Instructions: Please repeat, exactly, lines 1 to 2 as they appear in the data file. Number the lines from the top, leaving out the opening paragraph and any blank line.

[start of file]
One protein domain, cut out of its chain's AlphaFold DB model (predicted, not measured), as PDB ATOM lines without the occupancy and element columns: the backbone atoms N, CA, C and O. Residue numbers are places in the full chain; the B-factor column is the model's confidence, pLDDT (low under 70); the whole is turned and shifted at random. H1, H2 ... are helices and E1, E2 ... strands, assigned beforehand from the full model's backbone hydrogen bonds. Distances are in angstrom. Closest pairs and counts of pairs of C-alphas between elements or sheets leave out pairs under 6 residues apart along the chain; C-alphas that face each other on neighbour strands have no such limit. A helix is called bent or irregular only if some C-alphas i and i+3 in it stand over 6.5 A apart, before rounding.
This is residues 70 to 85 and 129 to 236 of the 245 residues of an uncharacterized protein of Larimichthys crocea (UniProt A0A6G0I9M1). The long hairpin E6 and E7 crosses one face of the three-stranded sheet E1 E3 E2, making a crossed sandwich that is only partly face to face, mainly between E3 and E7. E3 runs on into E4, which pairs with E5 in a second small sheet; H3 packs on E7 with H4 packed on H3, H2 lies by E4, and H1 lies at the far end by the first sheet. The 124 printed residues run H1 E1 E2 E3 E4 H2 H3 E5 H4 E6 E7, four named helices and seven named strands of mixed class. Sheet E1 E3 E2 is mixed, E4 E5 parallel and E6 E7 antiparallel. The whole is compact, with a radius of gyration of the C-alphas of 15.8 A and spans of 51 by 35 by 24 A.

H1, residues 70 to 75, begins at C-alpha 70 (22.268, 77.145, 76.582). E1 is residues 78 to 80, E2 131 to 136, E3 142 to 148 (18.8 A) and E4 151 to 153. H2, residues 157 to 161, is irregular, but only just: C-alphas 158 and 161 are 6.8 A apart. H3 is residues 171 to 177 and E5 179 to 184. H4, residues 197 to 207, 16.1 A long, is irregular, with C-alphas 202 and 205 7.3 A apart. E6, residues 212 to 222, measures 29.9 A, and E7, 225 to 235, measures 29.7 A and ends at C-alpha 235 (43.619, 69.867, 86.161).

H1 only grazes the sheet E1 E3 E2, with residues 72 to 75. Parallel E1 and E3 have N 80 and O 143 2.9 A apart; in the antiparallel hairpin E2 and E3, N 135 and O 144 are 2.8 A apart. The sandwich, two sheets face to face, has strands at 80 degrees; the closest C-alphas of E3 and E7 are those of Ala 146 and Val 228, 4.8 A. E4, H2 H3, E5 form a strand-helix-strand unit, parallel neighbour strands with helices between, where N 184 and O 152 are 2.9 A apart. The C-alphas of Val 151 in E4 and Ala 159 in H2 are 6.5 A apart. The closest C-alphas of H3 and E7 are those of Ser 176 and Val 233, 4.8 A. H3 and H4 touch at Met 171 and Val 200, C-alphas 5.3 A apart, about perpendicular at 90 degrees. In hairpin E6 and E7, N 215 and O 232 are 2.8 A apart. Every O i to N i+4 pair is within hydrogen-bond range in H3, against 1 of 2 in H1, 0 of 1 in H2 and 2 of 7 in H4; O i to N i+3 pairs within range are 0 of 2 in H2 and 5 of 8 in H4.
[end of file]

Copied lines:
This is residues 70 to 85 and 129 to 236 of the 245 residues of an uncharacterized protein of Larimichthys crocea (UniProt A0A6G0I9M1). The long hairpin E6 and E7 crosses one face of the three-stranded sheet E1 E3 E2, making a crossed sandwich that is only partly face to face, mainly between E3 and E7. E3 runs on into E4, which pairs with E5 in a second small sheet; H3 packs on E7 with H4 packed on H3, H2 lies by E4, and H1 lies at the far end by the first sheet. The 124 printed residues run H1 E1 E2 E3 E4 H2 H3 E5 H4 E6 E7, four named helices and seven named strands of mixed class. Sheet E1 E3 E2 is mixed, E4 E5 parallel and E6 E7 antiparallel. The whole is compact, with a radius of gyration of the C-alphas of 15.8 A and spans of 51 by 35 by 24 A.

H1, residues 70 to 75, begins at C-alpha 70 (22.268, 77.145, 76.582). E1 is residues 78 to 80, E2 131 to 136, E3 142 to 148 (18.8 A) and E4 151 to 153. H2, residues 157 to 161, is irregular, but only just: C-alphas 158 and 161 are 6.8 A apart. H3 is residues 171 to 177 and E5 179 to 184. H4, residues 197 to 207, 16.1 A long, is irregular, with C-alphas 202 and 205 7.3 A apart. E6, residues 212 to 222, measures 29.9 A, and E7, 225 to 235, measures 29.7 A and ends at C-alpha 235 (43.619, 69.867, 86.161).